My dear reader(s) –
How could it be that I wrote an entry entitled “Ode to My Father” in September and now I must pay tribute to my mother?
How, as a 65-year-old, first-born son and father to four, grown men, I now find myself orphaned with my brother and sister?
Unfortunately, this is probably an all-too-common experience for many of you, as this older generation who dedicated themselves to their partners for fifty or more years, find themselves inexorably drawn to the spirit of their deceased spouses.
I’m not convinced that was the case with my mother who, no doubt, spent her life dedicated to her husband and children, but, after my father’s passing, I really believed she relished in a way tinged with guilt the chance to have a few years in full independence, to commiserate with her grandchildren at times of her choosing, to travel a bit without having to look after the whereabouts of her husband, to stretch her wings.
Indulge me for a moment with a bit of family lore. The sounds will be familiar to many.
Her parents fled the Kyev environs in the 1920’s after her father was impressed into the White Army. While her mother and father went to America, her father’s sister, Anna, decided to travel to Palestine to settle in Eretz Yisroel. Her parents, Marysa and Mischa, were married on Ellis Island.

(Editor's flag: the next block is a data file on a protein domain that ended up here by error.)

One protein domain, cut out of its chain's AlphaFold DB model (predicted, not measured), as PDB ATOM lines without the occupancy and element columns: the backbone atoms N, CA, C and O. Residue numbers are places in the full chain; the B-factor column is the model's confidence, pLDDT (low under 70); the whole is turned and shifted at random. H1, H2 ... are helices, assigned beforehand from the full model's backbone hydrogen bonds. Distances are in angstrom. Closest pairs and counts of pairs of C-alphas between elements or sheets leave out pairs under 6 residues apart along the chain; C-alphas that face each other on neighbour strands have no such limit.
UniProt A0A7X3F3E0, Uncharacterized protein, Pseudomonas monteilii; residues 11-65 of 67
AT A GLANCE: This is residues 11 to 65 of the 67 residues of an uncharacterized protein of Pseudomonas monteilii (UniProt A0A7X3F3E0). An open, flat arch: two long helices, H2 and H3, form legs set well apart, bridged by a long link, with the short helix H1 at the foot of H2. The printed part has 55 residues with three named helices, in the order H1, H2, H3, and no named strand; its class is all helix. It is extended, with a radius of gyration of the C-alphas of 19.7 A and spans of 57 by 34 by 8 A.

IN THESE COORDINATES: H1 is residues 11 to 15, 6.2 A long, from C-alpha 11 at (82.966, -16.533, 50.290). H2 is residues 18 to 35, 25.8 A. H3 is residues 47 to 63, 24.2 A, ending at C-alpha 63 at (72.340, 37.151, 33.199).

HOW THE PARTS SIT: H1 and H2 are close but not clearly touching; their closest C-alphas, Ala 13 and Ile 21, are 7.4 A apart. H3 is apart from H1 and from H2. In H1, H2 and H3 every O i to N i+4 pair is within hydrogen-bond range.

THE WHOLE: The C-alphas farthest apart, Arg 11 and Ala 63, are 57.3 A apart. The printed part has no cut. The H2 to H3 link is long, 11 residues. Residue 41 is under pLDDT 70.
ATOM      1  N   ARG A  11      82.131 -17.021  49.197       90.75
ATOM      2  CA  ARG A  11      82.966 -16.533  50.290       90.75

They settled in the Williamsburg section of Brooklyn where Mischa established a tailor’s shop and they lived on Pennsylvania Avenue (which I can only imagine them trying to pronounce) in a brownstone where Rabbi Telushkin’s family lived above them. They had two daughters: Beverly, my mother’s older sister, and Sonia.
I have no clue how or why Marysa and Mischa decided to name their daughters Beverly and Sonia, but they were American names and my grandparents desperately wanted to assimilate themselves into their new country and culture. Slowly but surely, their periodic contacts with their families in the Soviet Union became fewer and fewer, and they dared not to return.
Beverly and Sonia were raised as socialist Zionists, essentially, raising money for the establishment of a Jewish homeland, knowing their Aunt Anna was living there, raising a family and “walking the walk”. Her father died quite suddenly in 1948 from a heart attack, leaving the family with a single mom.
She married my father, Eugene, in 1952 after having met at Long Island University where my father was studying (okay, maybe not “studying”, but “attending”) following his service during World War II (okay, maybe not “serving”, but “attending”). They took up residence with Marysa on Pennsylvania Avenue (okay, maybe my dad was a Millenial way before his time).
“Walking the walk” was always my mother’s mantra. They moved to New Jersey when I was five in 1958, choosing to live in an integrated apartment co-op which, despite the historical notion that the “north” was more progressive and tolerant than the “south”, was a mischaracterization. White people did not live in the same neighborhoods as African Americans, but Pine Grove Manor in Franklin Township was a notable exception.